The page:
The above sentence represents the opening to “The Count of Monte Cristo,” which we’ve been examining lately. Our goal: glean knowledge from my favorite story.
At first glance, this seems like a terribly uninspiring first sentence. It’s way too complicated and filled with unfamiliar places. The Pharaon, incidentally, is the name of the hero’s ship, and “three-master” refers to the Pharaon having three masts. The Notre-Dame de la Garde is a basilica Neo-Byzantine church in Marseille, France (pictured above courtesy of Wiki).
From a positive standpoint, we learn the scene’s setting. The definitiveness of the places likely helped Dumas’ French readers identify visual images and preconceptions. They would have known this was Marseille.
My thoughts return to the details. Initially, I thought these overly done and a detraction. On further study, I recollect other authors’ use of vague places. Vagueness denotes (to me) a lack of confidence.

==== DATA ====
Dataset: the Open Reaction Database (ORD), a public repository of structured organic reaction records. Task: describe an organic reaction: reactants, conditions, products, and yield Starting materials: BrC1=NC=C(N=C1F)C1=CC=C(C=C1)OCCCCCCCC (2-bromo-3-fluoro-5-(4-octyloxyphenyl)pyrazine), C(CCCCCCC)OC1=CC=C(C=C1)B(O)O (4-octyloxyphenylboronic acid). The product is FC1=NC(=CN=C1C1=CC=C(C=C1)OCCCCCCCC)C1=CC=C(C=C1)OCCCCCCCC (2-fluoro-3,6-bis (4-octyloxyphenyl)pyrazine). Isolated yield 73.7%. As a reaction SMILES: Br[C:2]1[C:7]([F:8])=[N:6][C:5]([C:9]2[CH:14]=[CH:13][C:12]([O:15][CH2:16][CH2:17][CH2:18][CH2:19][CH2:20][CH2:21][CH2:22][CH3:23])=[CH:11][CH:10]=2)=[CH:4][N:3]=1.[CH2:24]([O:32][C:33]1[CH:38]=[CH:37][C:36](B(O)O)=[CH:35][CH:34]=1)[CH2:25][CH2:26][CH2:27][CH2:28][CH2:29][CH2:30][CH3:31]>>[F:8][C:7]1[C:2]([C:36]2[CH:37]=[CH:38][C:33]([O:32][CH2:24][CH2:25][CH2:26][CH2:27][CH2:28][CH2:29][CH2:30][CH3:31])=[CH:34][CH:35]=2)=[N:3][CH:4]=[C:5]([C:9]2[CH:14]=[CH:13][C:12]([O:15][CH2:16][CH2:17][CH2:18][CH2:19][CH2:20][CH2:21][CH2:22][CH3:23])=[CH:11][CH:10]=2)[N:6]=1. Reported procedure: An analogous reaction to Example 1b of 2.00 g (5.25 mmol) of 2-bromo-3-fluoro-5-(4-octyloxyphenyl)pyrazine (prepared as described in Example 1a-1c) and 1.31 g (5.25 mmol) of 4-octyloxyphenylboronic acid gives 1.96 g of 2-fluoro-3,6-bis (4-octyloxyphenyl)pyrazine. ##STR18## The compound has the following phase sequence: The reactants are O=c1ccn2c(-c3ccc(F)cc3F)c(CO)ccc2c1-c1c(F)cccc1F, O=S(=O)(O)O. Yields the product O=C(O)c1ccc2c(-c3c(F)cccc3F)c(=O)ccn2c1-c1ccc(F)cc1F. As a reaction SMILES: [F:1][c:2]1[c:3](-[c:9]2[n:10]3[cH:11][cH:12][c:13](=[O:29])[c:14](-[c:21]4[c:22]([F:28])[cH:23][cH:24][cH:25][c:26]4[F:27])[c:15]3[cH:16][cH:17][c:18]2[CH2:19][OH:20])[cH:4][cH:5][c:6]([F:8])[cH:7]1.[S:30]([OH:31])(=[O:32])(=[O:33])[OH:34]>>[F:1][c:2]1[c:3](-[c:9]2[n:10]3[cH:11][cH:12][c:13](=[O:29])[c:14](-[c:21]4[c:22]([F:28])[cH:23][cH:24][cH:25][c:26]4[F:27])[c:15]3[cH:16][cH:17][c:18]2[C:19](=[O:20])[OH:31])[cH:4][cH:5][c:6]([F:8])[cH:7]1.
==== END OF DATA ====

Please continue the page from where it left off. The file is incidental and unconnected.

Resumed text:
By asserting that the lookout is at Notre-Dame de la Garde and that the ship hails from Smyrna, Dumas sends his readers a message that their storyteller controls all facets of his story. He is not an amateur but rather, a knowing, meticulous professional who will treat them to a vivid and well thought out tale. Writing and reading historical fiction and fantasy, I run across vagueness often. It’s much easier to reference a country than research (or for fantasy, fabricate) a specific city.
In addition to establishing the setting, Dumas also sets the narrator’s tone. Our storyteller will be straightforward and factual and knowledgeable of many things. I find myself sinking into his story just reflecting further on this first sentence. I can hear one of those rich-voiced audio book narrators saying the words even as I type.
I’ll conclude. Here’s how a less specific version might have read: “In early 1815, the city’s lookout signaled Edmond Dante’s ship coming from Italy.” This simplified version reads easier, but I prefer Dumas’ choice. What about you?